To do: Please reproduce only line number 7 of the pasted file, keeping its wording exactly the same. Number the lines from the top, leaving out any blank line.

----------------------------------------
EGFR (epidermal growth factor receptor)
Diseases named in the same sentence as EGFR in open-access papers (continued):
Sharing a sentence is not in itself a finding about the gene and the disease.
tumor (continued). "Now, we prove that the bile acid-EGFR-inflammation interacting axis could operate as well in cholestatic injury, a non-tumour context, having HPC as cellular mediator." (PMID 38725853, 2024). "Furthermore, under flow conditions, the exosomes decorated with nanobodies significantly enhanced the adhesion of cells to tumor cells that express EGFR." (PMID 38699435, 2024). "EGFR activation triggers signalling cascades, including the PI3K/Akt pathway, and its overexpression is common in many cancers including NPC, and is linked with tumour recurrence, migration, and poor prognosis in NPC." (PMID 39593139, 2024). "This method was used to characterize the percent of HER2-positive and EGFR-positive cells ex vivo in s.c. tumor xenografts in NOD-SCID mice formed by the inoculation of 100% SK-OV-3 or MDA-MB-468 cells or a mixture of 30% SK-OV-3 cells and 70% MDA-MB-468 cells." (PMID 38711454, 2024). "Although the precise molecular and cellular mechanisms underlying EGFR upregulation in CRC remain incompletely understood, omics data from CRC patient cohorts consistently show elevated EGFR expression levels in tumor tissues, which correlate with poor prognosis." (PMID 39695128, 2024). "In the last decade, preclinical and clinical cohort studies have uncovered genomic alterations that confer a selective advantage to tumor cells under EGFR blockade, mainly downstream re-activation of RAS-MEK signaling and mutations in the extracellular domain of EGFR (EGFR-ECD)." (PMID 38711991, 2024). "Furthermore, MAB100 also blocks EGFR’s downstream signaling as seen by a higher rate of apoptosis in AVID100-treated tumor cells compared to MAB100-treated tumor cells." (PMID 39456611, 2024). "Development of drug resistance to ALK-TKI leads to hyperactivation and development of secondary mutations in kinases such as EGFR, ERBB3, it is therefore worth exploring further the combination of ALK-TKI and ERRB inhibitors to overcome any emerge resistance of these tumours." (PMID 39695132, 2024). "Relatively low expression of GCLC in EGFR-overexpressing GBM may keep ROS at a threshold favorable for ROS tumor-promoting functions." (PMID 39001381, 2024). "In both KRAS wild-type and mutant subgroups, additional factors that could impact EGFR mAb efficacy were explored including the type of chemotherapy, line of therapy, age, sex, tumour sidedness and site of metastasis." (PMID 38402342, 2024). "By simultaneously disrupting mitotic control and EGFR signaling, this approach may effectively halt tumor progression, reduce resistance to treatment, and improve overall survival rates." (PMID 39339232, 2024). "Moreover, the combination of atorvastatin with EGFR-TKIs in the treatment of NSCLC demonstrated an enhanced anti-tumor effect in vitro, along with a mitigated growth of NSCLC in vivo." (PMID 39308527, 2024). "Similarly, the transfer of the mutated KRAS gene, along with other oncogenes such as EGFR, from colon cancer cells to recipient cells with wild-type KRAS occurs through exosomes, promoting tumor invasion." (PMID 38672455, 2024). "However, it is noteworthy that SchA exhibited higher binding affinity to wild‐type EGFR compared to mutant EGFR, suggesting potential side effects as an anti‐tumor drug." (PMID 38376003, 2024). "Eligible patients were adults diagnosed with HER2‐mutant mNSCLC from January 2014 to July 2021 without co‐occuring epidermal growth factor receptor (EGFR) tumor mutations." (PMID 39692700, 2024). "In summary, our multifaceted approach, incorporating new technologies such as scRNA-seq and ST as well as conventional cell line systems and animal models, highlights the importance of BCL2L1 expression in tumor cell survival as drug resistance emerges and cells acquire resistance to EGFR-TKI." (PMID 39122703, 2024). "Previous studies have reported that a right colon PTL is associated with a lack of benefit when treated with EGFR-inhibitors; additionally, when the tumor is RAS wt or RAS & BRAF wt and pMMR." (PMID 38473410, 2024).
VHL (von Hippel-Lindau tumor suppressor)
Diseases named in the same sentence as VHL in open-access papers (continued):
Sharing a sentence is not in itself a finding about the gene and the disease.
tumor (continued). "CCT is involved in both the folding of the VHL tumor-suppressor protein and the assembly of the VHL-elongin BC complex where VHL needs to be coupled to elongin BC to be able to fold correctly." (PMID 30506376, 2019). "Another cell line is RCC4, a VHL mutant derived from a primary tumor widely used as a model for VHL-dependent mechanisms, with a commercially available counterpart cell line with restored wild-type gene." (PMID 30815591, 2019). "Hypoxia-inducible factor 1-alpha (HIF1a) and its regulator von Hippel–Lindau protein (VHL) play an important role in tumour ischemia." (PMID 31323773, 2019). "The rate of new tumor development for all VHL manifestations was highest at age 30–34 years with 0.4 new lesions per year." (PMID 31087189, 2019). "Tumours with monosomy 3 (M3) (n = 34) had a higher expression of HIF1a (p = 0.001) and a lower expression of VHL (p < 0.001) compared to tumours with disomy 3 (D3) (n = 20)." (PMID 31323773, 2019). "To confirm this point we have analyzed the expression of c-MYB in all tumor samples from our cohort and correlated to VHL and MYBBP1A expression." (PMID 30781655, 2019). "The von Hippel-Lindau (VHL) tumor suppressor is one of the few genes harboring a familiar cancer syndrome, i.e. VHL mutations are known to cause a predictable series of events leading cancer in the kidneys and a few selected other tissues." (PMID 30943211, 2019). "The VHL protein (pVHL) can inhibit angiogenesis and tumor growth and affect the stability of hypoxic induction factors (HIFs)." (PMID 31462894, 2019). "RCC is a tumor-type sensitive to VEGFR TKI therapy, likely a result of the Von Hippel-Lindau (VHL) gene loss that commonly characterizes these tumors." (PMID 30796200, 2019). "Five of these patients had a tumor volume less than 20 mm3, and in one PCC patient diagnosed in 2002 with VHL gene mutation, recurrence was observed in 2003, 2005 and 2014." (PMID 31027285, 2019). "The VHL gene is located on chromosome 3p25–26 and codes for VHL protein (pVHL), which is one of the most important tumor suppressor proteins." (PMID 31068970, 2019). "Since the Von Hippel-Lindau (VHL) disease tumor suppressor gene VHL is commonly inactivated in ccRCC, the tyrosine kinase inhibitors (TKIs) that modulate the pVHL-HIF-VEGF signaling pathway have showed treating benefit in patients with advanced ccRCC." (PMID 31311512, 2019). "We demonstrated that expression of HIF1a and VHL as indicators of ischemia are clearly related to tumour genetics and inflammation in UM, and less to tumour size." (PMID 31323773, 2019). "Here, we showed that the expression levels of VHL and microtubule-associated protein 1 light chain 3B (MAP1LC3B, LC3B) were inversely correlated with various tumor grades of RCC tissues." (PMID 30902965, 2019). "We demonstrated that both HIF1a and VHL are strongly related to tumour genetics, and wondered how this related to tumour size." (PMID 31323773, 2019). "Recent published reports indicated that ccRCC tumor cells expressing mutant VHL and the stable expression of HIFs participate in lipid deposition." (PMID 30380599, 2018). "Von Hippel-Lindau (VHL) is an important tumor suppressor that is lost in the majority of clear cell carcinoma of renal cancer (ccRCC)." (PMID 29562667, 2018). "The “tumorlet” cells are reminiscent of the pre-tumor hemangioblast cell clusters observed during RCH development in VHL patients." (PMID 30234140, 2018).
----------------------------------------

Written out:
Sharing a sentence is not in itself a finding about the gene and the disease.